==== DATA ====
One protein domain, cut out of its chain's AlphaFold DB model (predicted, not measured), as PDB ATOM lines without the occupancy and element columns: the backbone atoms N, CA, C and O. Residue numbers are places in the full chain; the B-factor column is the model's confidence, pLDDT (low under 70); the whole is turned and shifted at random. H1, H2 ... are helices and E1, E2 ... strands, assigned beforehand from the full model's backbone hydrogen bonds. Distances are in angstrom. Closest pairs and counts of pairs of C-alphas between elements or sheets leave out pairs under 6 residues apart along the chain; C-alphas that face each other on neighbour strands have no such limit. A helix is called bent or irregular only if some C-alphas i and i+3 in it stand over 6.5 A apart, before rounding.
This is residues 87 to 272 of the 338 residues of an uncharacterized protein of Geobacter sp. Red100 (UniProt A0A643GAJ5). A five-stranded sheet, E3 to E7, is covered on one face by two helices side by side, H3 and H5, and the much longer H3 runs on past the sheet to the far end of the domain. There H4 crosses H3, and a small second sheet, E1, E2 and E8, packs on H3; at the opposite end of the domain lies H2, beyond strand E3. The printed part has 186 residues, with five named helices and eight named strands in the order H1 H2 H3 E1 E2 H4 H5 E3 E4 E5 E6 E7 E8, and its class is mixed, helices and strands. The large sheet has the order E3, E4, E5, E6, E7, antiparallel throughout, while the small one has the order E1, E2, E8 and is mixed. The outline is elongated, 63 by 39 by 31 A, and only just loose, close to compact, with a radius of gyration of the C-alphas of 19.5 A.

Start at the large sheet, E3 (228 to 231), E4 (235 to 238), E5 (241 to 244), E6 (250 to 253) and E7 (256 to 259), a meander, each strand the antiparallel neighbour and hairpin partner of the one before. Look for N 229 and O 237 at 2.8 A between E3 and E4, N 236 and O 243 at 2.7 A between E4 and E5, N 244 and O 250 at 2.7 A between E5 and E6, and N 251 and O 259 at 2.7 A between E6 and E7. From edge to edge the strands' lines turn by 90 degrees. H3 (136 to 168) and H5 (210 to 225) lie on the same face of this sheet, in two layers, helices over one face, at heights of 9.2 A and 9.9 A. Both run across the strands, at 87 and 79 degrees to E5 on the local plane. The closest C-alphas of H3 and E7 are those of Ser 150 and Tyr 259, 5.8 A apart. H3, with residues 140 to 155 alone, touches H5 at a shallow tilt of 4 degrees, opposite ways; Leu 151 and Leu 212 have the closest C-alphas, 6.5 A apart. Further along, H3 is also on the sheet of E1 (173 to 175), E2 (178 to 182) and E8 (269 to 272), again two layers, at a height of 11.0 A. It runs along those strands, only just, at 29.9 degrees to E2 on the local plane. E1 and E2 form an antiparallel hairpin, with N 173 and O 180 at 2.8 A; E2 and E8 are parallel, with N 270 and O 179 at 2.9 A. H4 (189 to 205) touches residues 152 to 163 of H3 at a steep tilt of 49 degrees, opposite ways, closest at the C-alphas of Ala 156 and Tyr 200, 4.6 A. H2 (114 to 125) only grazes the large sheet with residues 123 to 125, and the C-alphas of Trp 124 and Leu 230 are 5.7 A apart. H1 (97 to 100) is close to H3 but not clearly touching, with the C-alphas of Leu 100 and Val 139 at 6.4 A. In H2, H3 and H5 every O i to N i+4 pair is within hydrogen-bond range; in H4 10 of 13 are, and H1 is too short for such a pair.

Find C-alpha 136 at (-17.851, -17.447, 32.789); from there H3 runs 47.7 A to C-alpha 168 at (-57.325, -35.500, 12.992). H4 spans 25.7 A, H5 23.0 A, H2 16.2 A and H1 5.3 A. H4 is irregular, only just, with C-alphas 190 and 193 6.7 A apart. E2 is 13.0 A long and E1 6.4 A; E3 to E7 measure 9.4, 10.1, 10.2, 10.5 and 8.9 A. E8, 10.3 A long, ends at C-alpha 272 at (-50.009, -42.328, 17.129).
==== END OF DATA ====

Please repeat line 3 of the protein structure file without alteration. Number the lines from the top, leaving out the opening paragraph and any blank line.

Find C-alpha 136 at (-17.851, -17.447, 32.789); from there H3 runs 47.7 A to C-alpha 168 at (-57.325, -35.500, 12.992). H4 spans 25.7 A, H5 23.0 A, H2 16.2 A and H1 5.3 A. H4 is irregular, only just, with C-alphas 190 and 193 6.7 A apart. E2 is 13.0 A long and E1 6.4 A; E3 to E7 measure 9.4, 10.1, 10.2, 10.5 and 8.9 A. E8, 10.3 A long, ends at C-alpha 272 at (-50.009, -42.328, 17.129).